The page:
Case classification

Suspected: A case compatible with the clinical description May or may not be supported by laboratory finding of Gram stain negative bipolar coccobaccili in clinical material (bubo aspirate, sputum, tissue, blood).
Probable: A suspected case with

 

• Positive direct fluorescent antibody (FA) test for Y. pestis in clinical specimen or

• Passive haemagglutination test, with antibody titre of at least 1:10, specific for the F1 antigen of Y. pestis as determined by the haemagglutination inhibition test (HI) or

• Epidemiological link with a confirmed case.

Confirmed: A suspected or probable case that is laboratory-confirmed.

RECOMMENDED TYPES OF SURVEILLANCE

In all situations: Immediate case-based reporting of suspected cases from peripheral level to intermediate and central level. Laboratory-based reporting of all confirmed cases required in all situations.

During an outbreak: Intensified surveillance: active case-finding and contact-tracing should be undertaken in order that treatment start for cases and contacts; targeting environmental measures; community education. A daily report of the number of cases and contacts as well as their treatment status and vital status must be produced. A weekly report must summarize the outbreak situation, the control measures taken, and those planned to interrupt the outbreak.

International: Mandatory reporting of all suspected and confirmed cases to WHO within 24 hours.

RECOMMENDED MINIMUM DATA ELEMENTS

Case-based data at peripheral level for investigation and reporting

 

• Case classification (suspected/probable/confirmed), unique identifier, name, geographical information, age, sex, clinical syndrome, history of contact with rodents, presence of flea bites, household or face-to-face contacts for previous seven days, names and geographical location of contacts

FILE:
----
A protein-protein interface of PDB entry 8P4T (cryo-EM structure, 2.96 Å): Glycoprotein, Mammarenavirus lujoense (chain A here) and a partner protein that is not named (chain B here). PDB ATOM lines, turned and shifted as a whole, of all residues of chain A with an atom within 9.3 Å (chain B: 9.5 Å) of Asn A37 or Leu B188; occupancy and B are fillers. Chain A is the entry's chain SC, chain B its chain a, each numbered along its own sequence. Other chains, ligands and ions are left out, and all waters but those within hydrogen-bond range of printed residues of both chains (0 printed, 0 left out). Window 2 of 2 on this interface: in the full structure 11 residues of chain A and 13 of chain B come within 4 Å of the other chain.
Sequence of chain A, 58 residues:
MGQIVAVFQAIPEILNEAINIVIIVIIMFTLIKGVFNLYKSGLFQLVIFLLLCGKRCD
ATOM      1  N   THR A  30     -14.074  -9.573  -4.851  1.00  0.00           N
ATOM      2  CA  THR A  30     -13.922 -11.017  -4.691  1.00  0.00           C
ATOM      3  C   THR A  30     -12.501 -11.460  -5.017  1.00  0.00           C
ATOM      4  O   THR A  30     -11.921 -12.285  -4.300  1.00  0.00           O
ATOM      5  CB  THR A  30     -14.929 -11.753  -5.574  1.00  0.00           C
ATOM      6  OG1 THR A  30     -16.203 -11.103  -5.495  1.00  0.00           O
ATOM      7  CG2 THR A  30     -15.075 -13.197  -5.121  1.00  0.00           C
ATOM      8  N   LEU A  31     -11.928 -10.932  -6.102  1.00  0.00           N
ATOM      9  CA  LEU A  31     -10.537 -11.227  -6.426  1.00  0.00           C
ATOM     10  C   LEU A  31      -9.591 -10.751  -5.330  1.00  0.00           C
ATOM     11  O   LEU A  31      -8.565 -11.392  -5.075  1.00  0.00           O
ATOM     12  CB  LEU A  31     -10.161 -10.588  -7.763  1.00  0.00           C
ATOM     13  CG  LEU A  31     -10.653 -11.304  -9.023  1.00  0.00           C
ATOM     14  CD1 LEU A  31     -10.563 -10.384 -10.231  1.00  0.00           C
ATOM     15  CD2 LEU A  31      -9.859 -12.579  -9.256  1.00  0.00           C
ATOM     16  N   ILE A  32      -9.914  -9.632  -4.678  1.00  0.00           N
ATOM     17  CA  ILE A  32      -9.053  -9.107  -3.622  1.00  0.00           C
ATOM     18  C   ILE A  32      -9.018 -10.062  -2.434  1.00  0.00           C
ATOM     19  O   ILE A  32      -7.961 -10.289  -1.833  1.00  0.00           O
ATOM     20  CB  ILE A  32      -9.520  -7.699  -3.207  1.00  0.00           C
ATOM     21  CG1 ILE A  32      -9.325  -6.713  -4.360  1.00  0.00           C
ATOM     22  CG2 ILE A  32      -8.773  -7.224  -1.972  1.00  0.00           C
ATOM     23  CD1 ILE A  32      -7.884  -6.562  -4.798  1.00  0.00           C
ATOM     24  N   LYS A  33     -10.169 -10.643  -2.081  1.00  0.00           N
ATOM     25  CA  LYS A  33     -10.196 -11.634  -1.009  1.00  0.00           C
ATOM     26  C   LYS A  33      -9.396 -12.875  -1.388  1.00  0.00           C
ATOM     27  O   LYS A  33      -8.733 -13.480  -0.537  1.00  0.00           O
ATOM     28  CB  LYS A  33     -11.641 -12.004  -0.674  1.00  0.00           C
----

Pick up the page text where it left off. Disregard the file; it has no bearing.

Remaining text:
Case-based data at central and regional level

 

• Case classification (suspected/probable/confirmed)
• Unique identifier, age, sex, geographical area, number of contacts identified, number of contacts treated

RECOMMENDED DATA ANALYSES, PRESENTATION, REPORTS

Cases by week/month, geographical area, age, sex.

PRINCIPAL USES OF DATA FOR DECISION-MAKING

 

• Detect trends in sporadic and endemic disease patterns
• Identify high risk areas
• Give early warning of outbreak
• Detect clusters of cases and outbreaks
• Confirm the impact of control measures and the end of an outbreak

SPECIAL ASPECTS

Epizootic surveillance:

 

• Periodical surveys of rodent populations and of their fleas, and monitoring of plague activity in these populations; this alerts public health authorities to increased human plague risks, thus allowing prevention and control measures to be implemented before human cases occur

• Serological surveillance of wild carnivore and outdoor-ranging dog and cat populations is recommended in zones surrounding endemic ones

• Ports close to endemic areas should be placed under surveillance and require periodic sanitation to prevent increases in rodent populations.

Countries with endemic areas must have a risk assessment policy for every new development work that could affect local ecology (e.g., roads, dams, agriculture)

CONTACT

Regional Offices

See Regional Communicable Disease contacts on section "Communicable disease contacts in Regional Offices".

Headquarters: 20 Avenue Appia, CH-1211 Geneva 27, Switzerland

Communicable Diseases Surveillance and Response (CSR)

 

E-mail: tikhomirove@who.ch / outbreak@who.ch
Tel: (41 22) 791 2656/2850/2111
Fax: (41 22) 791 4878/0746 attn CSR